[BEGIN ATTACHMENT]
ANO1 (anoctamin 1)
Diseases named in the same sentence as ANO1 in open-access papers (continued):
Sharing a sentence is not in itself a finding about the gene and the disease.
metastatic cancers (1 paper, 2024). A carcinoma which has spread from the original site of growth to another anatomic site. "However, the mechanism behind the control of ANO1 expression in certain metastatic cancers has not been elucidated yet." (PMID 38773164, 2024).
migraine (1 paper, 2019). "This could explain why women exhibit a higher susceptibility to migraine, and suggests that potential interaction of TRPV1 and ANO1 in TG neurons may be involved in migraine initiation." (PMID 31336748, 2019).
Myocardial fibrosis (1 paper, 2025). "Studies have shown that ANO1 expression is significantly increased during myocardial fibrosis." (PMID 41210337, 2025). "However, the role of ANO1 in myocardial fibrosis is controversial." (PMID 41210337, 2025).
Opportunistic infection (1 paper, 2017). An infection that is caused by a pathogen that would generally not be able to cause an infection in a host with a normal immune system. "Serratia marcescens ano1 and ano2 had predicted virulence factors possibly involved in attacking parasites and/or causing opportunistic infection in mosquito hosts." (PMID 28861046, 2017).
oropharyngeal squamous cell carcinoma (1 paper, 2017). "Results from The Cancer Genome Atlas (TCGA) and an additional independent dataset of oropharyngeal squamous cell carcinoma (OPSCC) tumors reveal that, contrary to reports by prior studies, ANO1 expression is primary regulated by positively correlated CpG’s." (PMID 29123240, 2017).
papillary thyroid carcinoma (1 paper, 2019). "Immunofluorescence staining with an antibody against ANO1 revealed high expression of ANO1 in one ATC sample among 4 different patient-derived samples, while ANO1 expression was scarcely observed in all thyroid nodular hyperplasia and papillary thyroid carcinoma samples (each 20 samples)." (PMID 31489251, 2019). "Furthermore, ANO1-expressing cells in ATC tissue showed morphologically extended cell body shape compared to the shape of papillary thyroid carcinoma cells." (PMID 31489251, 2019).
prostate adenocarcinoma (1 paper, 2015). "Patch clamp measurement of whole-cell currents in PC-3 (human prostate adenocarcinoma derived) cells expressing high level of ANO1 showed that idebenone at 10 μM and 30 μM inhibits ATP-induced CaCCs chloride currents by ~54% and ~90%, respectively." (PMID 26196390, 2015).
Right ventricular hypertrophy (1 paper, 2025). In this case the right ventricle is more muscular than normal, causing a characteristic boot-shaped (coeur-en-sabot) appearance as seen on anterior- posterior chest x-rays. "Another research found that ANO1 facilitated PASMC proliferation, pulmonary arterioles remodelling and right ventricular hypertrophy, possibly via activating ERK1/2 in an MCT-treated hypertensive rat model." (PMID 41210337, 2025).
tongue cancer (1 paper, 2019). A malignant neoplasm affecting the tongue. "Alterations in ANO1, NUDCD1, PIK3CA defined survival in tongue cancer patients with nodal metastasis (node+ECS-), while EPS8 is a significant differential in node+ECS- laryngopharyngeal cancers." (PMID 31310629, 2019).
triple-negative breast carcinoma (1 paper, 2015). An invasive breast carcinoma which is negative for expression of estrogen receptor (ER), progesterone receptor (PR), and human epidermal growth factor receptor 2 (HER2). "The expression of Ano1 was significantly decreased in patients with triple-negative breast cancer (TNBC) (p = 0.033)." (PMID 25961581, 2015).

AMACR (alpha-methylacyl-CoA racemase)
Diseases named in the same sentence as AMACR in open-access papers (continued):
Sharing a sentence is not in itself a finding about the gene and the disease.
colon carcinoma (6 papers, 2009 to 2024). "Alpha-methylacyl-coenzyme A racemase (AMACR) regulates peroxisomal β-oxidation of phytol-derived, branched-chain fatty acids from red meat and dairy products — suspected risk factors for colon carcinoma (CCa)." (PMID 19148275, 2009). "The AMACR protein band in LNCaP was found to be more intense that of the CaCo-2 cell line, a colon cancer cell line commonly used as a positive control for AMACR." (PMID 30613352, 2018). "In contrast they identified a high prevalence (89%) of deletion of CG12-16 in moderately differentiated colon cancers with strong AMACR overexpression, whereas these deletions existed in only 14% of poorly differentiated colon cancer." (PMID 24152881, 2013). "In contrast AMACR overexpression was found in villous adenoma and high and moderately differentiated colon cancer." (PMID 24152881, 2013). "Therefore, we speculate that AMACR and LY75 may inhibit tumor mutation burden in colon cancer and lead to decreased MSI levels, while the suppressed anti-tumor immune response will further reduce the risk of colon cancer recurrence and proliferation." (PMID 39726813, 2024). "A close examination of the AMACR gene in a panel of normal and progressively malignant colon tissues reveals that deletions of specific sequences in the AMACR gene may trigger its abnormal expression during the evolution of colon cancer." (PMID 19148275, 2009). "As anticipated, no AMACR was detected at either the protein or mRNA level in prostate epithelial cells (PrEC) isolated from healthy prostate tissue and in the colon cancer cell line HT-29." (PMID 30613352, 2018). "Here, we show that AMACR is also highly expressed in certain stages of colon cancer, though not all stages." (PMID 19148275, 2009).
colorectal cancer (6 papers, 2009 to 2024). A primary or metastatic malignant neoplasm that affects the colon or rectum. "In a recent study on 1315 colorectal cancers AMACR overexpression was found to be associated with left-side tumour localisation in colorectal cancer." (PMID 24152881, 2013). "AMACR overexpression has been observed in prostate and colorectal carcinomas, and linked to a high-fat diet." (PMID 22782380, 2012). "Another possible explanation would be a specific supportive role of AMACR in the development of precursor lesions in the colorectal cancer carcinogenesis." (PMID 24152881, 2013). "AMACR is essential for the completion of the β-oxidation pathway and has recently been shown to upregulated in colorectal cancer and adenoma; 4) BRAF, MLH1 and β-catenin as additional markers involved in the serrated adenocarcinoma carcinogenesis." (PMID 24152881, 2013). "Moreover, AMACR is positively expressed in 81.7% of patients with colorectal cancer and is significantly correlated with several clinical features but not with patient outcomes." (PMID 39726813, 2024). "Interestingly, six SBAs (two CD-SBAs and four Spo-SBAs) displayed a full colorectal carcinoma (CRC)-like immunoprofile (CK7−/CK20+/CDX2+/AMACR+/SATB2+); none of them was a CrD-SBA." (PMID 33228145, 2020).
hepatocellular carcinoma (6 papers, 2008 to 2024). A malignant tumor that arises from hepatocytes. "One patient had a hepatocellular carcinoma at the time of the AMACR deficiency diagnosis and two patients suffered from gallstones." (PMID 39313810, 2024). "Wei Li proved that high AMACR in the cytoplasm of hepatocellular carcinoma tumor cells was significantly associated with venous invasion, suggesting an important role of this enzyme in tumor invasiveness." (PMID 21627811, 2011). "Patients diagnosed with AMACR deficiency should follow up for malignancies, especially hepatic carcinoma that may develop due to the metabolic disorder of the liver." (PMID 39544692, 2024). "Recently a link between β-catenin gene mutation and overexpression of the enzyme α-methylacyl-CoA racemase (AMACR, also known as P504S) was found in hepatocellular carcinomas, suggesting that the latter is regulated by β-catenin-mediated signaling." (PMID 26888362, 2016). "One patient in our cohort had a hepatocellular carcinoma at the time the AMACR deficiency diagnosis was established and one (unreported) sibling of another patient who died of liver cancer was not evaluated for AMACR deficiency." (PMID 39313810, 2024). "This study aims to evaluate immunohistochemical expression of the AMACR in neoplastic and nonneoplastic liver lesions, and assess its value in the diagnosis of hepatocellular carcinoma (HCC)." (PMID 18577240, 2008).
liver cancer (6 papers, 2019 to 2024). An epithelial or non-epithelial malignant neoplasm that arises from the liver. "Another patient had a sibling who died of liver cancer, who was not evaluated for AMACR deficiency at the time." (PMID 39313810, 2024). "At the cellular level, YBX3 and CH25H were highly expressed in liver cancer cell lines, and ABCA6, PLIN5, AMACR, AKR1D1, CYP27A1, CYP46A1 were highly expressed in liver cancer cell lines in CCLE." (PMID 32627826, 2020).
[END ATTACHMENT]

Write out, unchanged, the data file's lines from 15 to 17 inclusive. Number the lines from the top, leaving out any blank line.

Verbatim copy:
Diseases named in the same sentence as AMACR in open-access papers (continued):
Sharing a sentence is not in itself a finding about the gene and the disease.
colon carcinoma (6 papers, 2009 to 2024). "Alpha-methylacyl-coenzyme A racemase (AMACR) regulates peroxisomal β-oxidation of phytol-derived, branched-chain fatty acids from red meat and dairy products — suspected risk factors for colon carcinoma (CCa)." (PMID 19148275, 2009). "The AMACR protein band in LNCaP was found to be more intense that of the CaCo-2 cell line, a colon cancer cell line commonly used as a positive control for AMACR." (PMID 30613352, 2018). "In contrast they identified a high prevalence (89%) of deletion of CG12-16 in moderately differentiated colon cancers with strong AMACR overexpression, whereas these deletions existed in only 14% of poorly differentiated colon cancer." (PMID 24152881, 2013). "In contrast AMACR overexpression was found in villous adenoma and high and moderately differentiated colon cancer." (PMID 24152881, 2013). "Therefore, we speculate that AMACR and LY75 may inhibit tumor mutation burden in colon cancer and lead to decreased MSI levels, while the suppressed anti-tumor immune response will further reduce the risk of colon cancer recurrence and proliferation." (PMID 39726813, 2024). "A close examination of the AMACR gene in a panel of normal and progressively malignant colon tissues reveals that deletions of specific sequences in the AMACR gene may trigger its abnormal expression during the evolution of colon cancer." (PMID 19148275, 2009). "As anticipated, no AMACR was detected at either the protein or mRNA level in prostate epithelial cells (PrEC) isolated from healthy prostate tissue and in the colon cancer cell line HT-29." (PMID 30613352, 2018). "Here, we show that AMACR is also highly expressed in certain stages of colon cancer, though not all stages." (PMID 19148275, 2009).